Five months into the role as HP CEO, Meg Whitman is finally detailing the tech titan's turnaround plan that involves "fixing execution" and cutting costs to save cash before it ups investments in R&D.
In a tough fiscal first quarter, HP ironically saw an upturn in the software and to a much lesser extent the services businesses – the strategic areas of focus for Whitman's hapless predecessor – but declining sales across all core hardware divisions again.
Sales in the three months ended 31 January fell 7 per cent to $30bn, while operating and net profits sank 41 per cent and 44 per cent to $2bn and 1.46bn respectively.
"Frankly, it was a tough quarter, and every business had its challenges," said Whitman in a call with analysts last night.
In the Personal Systems Group, which HP decided not to spin off, revenues dropped more than 15 per cent to $8.8bn, with commercial down 7 per cent and consumer diving 25 per cent. Total units shipments fell 18 per cent.
"The fact is that for all that's right with PSG, we under-invested in innovation for the last several years, and we've been late to market too often. We have to lead again," said Whitman.
The Imaging and Printing unit filed a 7 per cent dip in revenues to $6.2bn, with HP saying it was "pressured on multiple fronts" and that sales from adjacent business such as commercial digital prints did not ramp up fast enough to replace sliding hardware sales.
Enterprise Servers, Storage and Networking (ESSN) revenues declined 10 per cent to $5bn: networking revenues were flat; Industry Standard Servers fell 11 per cent, Business Critical Servers dropped 27 per cent and storage was down 6 per cent.
Whitman described this segment as a "highly competitive environment that was compounded by the hard disk shortage. in our broader storage business, we're still working through a product transition".
So that leaves Software and Services, the units that were a core part of Apotheker's vision which were thrust into the foreground as he mulled over options for the future of the PC biz, killed of WebOS hardware and splashed the cash on Autonomy.
Services revenues hardly provided reasons for investors to cheer - sales grew one per cent to $8.5bn, with Technology Services turnover up 2 per cent, Application and Business Services flat and IT Outsourcing grew 2 per cent.
The Software division pushed up revenues by 30 per cent to $946m including numbers from Autonomy, fuelled by 12 per cent growth in licensing, 2 per cent growth in support sales and 108 per cent in services.
Whitman has been on a tour of duty since the own goals HP scored last summer, attending 80 customer visits in the US and Europe and meeting staff and channel partners.
"We've been working hard to set the right tone, calm the waters and reassure our stakeholders that HP is the same reliable company ... So what have I found? Certainly, I found some skepticism. But I have also found that we have incredible support."
She said HP is on the right trajectory "but we have a long road ahead of us" and its recovery plans are not helped by continued cautious spending in US commercial, weak demand in consumer and the challenges in Europe.
Whitman said the major issues to overcome include "fixing our execution" by reducing SKUs to remove supply chain complexities; upgrading sales tools and systems to react more quickly to punters; and upping sales productivity by "rationalising our go-to-market".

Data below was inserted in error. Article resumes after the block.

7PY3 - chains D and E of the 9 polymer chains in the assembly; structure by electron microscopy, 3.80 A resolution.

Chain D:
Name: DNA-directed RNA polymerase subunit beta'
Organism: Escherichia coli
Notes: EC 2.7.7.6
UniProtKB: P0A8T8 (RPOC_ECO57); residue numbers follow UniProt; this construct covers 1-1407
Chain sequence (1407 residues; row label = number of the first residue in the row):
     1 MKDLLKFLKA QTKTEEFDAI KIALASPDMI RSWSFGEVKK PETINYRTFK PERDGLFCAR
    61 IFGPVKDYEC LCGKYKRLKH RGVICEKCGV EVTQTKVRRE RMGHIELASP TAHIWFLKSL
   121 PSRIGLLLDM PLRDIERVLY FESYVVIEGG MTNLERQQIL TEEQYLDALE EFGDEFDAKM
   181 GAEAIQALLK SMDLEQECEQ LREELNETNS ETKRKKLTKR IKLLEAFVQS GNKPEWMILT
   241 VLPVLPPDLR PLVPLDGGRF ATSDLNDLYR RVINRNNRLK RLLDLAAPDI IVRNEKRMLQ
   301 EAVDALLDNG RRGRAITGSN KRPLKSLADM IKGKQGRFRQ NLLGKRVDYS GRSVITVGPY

The second major hurdle has roots in the strategy devised by disgraced former CEO Mark Hurd, who slashed R&D. HP said its businesses were under "intense competitive pressure" and that it was feeling the strain from "tectonic [industry] shifts".
"We didn't make the investments we should have [made] during the past few years to stay ahead of customer expectations and market trends. As a result, we see eroding revenue and profits today. We need to invest now as a market leader from a position of strength."
The final issue pulled up by Whitman is how HP reacts to emerging "delivery, consumption and business model[s]" for tech areas including cloud, security and information management.
Whitman said there was a "once-in-a-generation" chance to define the future of tech – clearly she can still draw upon cliches learned in her brief political career – but she said HP needs to "stabilise financial performance" and generate profits to invest.
"And it's clear, from both our revenue and margin profile, that our current cost base just isn't affordable. On the current trajectory, we just won't have the capacity that we need to invest," she said.
"For years, we've been basically running our business in silos. And under that model, we built some of the leading franchises in technology, but it's also made us too complex and too slow," she said.
HP has been through years of pain with a series of redundancy programmes hitting morale, but more can be done to "streamline operations" such as tackling business processes by standardising and automating workloads.
"We can also take a ton of complexity out of the system, improve our effectiveness and significantly reduce costs," said Whitman.
"It's not easy work and it's not a quick fix, but it holds the potential to improve the way we operate and execute, and it simply has to be done. We have got to save to invest. We have got to save to grow ... I have no doubt that we'll turn HP around."
Turnaround strategies take time to bed in but with the founders' families and an incredibly political board to contend with, Whitman will be looking over her shoulder for some time yet. ®